Vegetation modulates Earth’s water, energy and carbon cycles. How its functions might change in the future largely depends on how it copes with droughts1,2,3,4. There is evidence that, in places and times of drought, vegetation shifts water uptake to deeper soil5,6,7 and rock8,9 moisture as well as groundwater10,11,12. Here we differentiate and assess plant use of four types of water sources: precipitation in the current month (source 1), past precipitation stored in deeper unsaturated soils and/or rocks (source 2), past precipitation stored in groundwater (source 3, locally recharged) and groundwater from precipitation fallen on uplands via river–groundwater convergence toward lowlands (source 4, remotely recharged). We examine global and seasonal patterns and drivers in plant uptake of the four sources using inverse modelling and isotope-based estimates. We find that (1), globally and annually, 70% of plant transpiration relies on source 1, 18% relies on source 2, only 1% relies on source 3 and 10% relies on source 4; (2) regionally and seasonally, source 1 is only 19% in semi-arid, 32% in Mediterranean and 17% in winter-dry tropics in the driest months; and (3) at landscape scales, source 2, taken up by deep roots in the deep vadose zone, is critical in uplands in dry months, but source 4 is up to 47% in valleys where riparian forests and desert oases are found. Because the four sources originate from different places and times, move at different spatiotemporal scales and respond with different sensitivity to climate and anthropogenic forces, understanding the space and time origins of plant water sources can inform ecosystem management and Earth system models on the critical hydrological pathways linking precipitation to vegetation.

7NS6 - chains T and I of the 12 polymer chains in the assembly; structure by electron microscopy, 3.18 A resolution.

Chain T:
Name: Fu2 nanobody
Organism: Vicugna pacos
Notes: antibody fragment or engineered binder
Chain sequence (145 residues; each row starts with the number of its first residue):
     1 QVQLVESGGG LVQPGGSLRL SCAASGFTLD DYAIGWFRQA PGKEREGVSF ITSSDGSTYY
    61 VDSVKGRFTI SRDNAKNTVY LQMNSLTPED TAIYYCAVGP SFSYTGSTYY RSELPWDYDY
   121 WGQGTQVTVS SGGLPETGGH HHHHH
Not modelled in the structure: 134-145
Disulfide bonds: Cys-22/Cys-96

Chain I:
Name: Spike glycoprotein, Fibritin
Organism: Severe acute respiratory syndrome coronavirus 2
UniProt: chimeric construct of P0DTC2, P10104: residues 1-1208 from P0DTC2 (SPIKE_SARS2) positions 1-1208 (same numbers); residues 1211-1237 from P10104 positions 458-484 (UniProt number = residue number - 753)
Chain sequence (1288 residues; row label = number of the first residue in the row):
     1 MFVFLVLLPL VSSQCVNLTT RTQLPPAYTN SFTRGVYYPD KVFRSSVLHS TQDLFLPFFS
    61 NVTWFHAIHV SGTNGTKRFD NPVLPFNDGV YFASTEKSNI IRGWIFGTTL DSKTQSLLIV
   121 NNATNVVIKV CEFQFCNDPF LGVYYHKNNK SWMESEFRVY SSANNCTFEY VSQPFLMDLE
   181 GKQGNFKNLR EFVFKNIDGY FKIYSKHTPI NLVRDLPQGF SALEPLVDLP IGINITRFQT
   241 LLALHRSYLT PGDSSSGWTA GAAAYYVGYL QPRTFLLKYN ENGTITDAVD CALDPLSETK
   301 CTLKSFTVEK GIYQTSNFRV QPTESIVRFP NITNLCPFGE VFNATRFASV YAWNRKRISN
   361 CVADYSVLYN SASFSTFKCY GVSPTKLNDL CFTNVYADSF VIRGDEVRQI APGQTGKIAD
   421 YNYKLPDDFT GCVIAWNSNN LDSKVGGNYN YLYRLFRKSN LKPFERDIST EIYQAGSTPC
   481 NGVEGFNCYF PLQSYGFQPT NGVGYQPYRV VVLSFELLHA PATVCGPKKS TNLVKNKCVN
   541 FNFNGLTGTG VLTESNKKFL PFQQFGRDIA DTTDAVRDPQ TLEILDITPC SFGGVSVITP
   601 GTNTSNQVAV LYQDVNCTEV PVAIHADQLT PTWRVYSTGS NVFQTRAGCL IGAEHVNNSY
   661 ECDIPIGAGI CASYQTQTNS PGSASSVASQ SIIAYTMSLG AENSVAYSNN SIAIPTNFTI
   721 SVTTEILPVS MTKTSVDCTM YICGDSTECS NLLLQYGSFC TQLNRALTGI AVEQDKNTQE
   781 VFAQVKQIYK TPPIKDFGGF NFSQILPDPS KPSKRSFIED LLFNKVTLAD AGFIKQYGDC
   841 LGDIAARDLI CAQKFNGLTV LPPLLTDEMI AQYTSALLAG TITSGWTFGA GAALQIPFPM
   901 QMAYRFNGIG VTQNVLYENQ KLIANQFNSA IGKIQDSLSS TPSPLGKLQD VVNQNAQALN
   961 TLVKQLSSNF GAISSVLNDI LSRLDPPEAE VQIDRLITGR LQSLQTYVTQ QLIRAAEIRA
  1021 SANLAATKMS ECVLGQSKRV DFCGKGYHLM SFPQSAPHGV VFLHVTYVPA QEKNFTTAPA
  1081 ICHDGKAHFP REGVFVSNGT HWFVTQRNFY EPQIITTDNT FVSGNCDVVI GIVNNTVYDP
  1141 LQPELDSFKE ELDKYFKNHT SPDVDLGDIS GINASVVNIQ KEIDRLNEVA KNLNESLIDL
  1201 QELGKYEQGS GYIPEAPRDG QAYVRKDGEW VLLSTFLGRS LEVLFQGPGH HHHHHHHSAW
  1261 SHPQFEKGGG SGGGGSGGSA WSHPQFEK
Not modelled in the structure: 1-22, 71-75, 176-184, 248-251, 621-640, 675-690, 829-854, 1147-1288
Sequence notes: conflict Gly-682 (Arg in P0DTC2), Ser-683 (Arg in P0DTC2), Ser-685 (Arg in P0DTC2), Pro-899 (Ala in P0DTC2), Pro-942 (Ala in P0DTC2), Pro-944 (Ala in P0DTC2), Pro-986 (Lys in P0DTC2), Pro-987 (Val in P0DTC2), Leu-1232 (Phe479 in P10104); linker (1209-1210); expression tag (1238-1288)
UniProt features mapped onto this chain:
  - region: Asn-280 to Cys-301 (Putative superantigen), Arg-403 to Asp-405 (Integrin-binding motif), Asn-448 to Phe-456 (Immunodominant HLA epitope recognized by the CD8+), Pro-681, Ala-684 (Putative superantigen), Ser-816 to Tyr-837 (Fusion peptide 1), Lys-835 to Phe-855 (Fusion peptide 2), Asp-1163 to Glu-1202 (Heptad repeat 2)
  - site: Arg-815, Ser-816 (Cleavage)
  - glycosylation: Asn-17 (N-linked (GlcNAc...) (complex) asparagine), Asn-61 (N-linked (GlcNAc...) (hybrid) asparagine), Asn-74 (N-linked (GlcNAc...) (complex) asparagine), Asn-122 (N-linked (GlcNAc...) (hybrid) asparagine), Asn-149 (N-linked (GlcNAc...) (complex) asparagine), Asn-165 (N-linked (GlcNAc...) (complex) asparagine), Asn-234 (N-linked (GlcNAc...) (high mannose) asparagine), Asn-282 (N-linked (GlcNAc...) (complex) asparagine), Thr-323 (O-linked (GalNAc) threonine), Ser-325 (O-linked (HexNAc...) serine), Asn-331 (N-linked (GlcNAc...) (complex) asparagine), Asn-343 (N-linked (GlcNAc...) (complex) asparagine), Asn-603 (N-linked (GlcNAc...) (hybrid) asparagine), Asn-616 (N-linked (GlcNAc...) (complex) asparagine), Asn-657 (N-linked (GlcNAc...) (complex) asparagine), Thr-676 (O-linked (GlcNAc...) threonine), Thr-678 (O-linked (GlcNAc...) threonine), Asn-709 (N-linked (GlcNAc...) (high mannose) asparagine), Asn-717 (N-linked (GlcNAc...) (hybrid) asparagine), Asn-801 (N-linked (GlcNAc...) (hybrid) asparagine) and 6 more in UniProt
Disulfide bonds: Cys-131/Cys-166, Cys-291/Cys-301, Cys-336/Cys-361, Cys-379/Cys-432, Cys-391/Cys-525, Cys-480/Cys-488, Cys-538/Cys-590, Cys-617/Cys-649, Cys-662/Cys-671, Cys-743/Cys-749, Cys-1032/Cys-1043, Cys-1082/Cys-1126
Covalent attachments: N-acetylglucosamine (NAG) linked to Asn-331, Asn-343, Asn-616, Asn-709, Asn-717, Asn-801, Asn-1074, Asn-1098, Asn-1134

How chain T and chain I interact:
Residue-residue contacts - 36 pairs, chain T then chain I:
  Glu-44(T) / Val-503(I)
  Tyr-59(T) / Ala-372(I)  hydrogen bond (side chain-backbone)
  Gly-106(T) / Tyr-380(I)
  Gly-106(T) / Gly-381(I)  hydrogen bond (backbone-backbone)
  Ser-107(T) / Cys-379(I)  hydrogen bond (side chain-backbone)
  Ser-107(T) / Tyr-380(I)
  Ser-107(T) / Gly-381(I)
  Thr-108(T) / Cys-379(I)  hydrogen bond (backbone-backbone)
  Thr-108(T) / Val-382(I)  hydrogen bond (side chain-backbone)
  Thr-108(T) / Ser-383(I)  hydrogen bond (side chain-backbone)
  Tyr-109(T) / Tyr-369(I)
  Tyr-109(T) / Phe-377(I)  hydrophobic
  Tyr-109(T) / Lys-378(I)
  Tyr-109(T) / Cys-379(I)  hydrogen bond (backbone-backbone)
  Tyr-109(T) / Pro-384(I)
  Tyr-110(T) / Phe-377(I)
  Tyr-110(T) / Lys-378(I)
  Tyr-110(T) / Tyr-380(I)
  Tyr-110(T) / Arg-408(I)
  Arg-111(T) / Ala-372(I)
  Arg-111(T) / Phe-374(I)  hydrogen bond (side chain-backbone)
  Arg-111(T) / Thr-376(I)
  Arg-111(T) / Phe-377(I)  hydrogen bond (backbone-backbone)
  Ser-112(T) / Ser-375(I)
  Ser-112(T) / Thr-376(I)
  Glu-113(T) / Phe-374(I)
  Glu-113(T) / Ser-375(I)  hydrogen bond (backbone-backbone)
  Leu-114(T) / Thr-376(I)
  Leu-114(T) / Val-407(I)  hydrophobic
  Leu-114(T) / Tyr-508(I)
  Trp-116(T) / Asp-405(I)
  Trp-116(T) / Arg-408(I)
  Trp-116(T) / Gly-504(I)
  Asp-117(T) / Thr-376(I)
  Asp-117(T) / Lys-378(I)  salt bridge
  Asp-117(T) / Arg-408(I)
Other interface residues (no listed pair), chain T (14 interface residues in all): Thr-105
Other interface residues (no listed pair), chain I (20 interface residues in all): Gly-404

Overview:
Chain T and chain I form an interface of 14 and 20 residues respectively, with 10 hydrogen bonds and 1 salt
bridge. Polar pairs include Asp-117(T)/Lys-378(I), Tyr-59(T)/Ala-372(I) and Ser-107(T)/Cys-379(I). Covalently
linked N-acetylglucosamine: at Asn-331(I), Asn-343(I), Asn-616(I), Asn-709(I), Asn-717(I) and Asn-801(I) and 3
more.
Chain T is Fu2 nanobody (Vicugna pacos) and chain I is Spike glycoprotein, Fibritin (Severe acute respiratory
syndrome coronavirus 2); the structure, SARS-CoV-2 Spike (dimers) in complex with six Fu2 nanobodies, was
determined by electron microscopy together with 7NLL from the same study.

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All model input data are generated by government and research agencies and are in the public domain. Links to download these data are provided in Supplementary Table 2. Modelled monthly transpiration and source contributions (sources 1, 2, 3 and 4) for each continent and month can be downloaded at the following public repository via ftp: http://thredds-gfnl.usc.es/thredds/catalog/DATA_TRANSPSOURCES/catalog.html. The isotope compilation can also be found in an Excel spreadsheet at the above ftp site.
Our model code, written in Fortran, was uploaded to GitHub: https://github.com/gmiguez/MMF-HYDROMODEL.
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This work was supported by grants from the European Commission Seventh Framework Programme (EartH2Observe 603608) to G.M.-M. and grants from the US National Science Foundation (NSF-EAR-825813 and AGS-1852707) to Y.F. All computation was performed at CESGA (Centro de Supercomputación de Galicia) Supercomputer Center at the Universidade de Santiago de Compostela in Galicia, Spain. We thank FLUXNET and the GRDC and their contributors worldwide for providing ET and river flow observations for model validations.
The authors declare no competing interests.
Peer review information Nature thanks Adrià Barbeta, Timothy Brodribb, Youri Rothfuss, Ruud Van der Ent and the other, anonymous, reviewer(s) for their contribution to the peer review of this work.
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Extended data figures and tables
(a) Source-2 and (b) Source-3+4 (undistinguished isotopically) during dry periods (best sampled). Where species are sampled at the same location (dots overlapping), the highest is displayed on the top.
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Miguez-Macho, G., Fan, Y. Spatiotemporal origin of soil water taken up by vegetation. Nature 598, 624–628 (2021). https://doi.org/10.1038/s41586-021-03958-6